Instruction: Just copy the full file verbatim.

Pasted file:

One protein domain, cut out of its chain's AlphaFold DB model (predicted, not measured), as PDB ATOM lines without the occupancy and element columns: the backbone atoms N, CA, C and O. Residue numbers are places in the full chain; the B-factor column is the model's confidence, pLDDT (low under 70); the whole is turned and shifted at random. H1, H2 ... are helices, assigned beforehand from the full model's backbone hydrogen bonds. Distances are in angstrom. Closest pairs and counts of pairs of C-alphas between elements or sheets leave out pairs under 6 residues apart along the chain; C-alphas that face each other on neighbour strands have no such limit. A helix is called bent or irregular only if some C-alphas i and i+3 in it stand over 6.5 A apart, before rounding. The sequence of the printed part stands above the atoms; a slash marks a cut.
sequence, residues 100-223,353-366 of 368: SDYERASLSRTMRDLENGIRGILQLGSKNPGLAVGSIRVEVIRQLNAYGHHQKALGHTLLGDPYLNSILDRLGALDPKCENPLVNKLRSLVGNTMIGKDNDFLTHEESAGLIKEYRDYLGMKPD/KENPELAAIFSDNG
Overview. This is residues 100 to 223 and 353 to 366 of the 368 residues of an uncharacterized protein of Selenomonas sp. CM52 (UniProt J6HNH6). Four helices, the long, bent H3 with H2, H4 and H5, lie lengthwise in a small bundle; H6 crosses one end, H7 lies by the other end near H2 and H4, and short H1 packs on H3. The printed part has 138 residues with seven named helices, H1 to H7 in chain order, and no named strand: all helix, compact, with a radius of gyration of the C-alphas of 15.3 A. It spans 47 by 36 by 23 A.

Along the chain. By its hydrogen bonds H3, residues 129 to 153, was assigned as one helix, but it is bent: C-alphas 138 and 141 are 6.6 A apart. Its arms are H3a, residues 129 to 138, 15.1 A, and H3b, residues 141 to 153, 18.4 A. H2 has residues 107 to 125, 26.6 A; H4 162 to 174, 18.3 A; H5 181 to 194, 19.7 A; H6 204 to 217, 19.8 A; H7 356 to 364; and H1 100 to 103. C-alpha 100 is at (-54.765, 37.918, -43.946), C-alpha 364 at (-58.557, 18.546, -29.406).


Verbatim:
One protein domain, cut out of its chain's AlphaFold DB model (predicted, not measured), as PDB ATOM lines without the occupancy and element columns: the backbone atoms N, CA, C and O. Residue numbers are places in the full chain; the B-factor column is the model's confidence, pLDDT (low under 70); the whole is turned and shifted at random. H1, H2 ... are helices, assigned beforehand from the full model's backbone hydrogen bonds. Distances are in angstrom. Closest pairs and counts of pairs of C-alphas between elements or sheets leave out pairs under 6 residues apart along the chain; C-alphas that face each other on neighbour strands have no such limit. A helix is called bent or irregular only if some C-alphas i and i+3 in it stand over 6.5 A apart, before rounding. The sequence of the printed part stands above the atoms; a slash marks a cut.
sequence, residues 100-223,353-366 of 368: SDYERASLSRTMRDLENGIRGILQLGSKNPGLAVGSIRVEVIRQLNAYGHHQKALGHTLLGDPYLNSILDRLGALDPKCENPLVNKLRSLVGNTMIGKDNDFLTHEESAGLIKEYRDYLGMKPD/KENPELAAIFSDNG
Overview. This is residues 100 to 223 and 353 to 366 of the 368 residues of an uncharacterized protein of Selenomonas sp. CM52 (UniProt J6HNH6). Four helices, the long, bent H3 with H2, H4 and H5, lie lengthwise in a small bundle; H6 crosses one end, H7 lies by the other end near H2 and H4, and short H1 packs on H3. The printed part has 138 residues with seven named helices, H1 to H7 in chain order, and no named strand: all helix, compact, with a radius of gyration of the C-alphas of 15.3 A. It spans 47 by 36 by 23 A.

Along the chain. By its hydrogen bonds H3, residues 129 to 153, was assigned as one helix, but it is bent: C-alphas 138 and 141 are 6.6 A apart. Its arms are H3a, residues 129 to 138, 15.1 A, and H3b, residues 141 to 153, 18.4 A. H2 has residues 107 to 125, 26.6 A; H4 162 to 174, 18.3 A; H5 181 to 194, 19.7 A; H6 204 to 217, 19.8 A; H7 356 to 364; and H1 100 to 103. C-alpha 100 is at (-54.765, 37.918, -43.946), C-alpha 364 at (-58.557, 18.546, -29.406).